The form of this divination bowl is unusual but is entirely consistent with Yoruba beliefs and spirituality. The supports of the vessel are in the form of two graceful coiled mudfish (egedu) with inlaid eyes and notched spines. Each mudfish is supported by two cylindrical columns. The rim of the bowl is embellished with a band of notched triangles.
The bowl is painted in natural ochres, although mush of this has worn away from years of use, revealing the lighter wood beneath. The underside of the base has a much deeper brown patina.
The bowl also has rounded contours from use. The base has a small, old repair, and an old stable, fine crack runs through the bowl.
Although larger, this bowl is similar to one in the William A. McCarty-Cooper collection offered at Christie’s New York in 1992, which the ethnographer William Fagg attributed to Iseyin.
The motifs employed possibly relate to the story of Erinle, a male hunter who was transformed into the river god. Olumole often employed themes that involved hunters in Yoruba mythology.
Mudfish are both mythical and real creatures to the Yoruba, due to their ability to move in two realms – in water and on land. In this way, they are an appropriate metaphor for use in a divination bowl which is used to summon spirits from the spirit world to provide guidance on practical problems in the here and now. Like the mudfish, the spirits traverse two worlds. Mudfish also have associates with wealth and the divine powers of rulers. Some mudfish have a dangerous electric charge, which one might equate with the ruler’s power as a judge. Today, mudfish are a local delicacy often found smoked on sticks, or occasionally they are used as a sacrificial offerings.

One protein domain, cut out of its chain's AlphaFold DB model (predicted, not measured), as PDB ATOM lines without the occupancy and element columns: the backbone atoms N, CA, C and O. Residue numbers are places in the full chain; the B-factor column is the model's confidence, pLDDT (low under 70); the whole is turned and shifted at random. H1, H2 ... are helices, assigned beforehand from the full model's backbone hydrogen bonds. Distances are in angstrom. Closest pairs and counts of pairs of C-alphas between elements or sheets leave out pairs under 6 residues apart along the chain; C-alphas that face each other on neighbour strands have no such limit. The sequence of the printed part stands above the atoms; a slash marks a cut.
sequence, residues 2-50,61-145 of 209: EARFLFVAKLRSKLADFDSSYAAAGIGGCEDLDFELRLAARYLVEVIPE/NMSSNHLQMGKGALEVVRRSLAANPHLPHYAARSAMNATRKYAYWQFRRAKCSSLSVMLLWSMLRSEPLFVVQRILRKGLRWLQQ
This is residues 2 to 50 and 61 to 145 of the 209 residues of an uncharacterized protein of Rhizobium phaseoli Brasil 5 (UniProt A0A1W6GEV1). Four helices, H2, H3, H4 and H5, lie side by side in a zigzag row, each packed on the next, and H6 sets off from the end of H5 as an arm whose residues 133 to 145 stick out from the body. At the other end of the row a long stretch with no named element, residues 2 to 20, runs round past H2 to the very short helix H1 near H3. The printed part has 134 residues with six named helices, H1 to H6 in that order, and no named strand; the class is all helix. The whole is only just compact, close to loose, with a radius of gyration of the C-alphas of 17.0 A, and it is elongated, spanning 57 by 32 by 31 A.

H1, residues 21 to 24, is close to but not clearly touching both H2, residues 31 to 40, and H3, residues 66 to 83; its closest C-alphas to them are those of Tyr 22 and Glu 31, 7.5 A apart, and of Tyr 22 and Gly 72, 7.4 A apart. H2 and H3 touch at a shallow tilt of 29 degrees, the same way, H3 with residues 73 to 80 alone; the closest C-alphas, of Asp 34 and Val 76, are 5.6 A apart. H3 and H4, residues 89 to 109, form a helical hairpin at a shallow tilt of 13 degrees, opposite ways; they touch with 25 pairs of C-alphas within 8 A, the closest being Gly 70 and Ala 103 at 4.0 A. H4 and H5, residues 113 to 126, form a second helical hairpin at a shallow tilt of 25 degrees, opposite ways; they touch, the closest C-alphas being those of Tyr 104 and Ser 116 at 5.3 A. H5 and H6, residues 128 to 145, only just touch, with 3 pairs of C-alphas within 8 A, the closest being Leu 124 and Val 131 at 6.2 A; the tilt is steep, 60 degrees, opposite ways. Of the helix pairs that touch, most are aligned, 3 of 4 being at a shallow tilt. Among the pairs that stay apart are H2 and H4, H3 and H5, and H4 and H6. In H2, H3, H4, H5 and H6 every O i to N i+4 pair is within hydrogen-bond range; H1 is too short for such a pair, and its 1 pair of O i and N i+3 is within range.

Today, the Yoruba people form one of the largest tribes in west Africa. They number around 30 million and are predominant in Nigeria where they comprise 21 per cent of the population. Most Yoruba speak the Yoruba language. Today, 60 per cent are Christians and another 30 per cent are Muslims. But many, especially in rural areas, still practise old Yoruba traditions such as those based around ifa.
Christie’s New York, ‘Important Tribal Art and Antiquities from the Collection of William A. McCarthy-Cooper’, lot 110, page 51, May 19, 1992.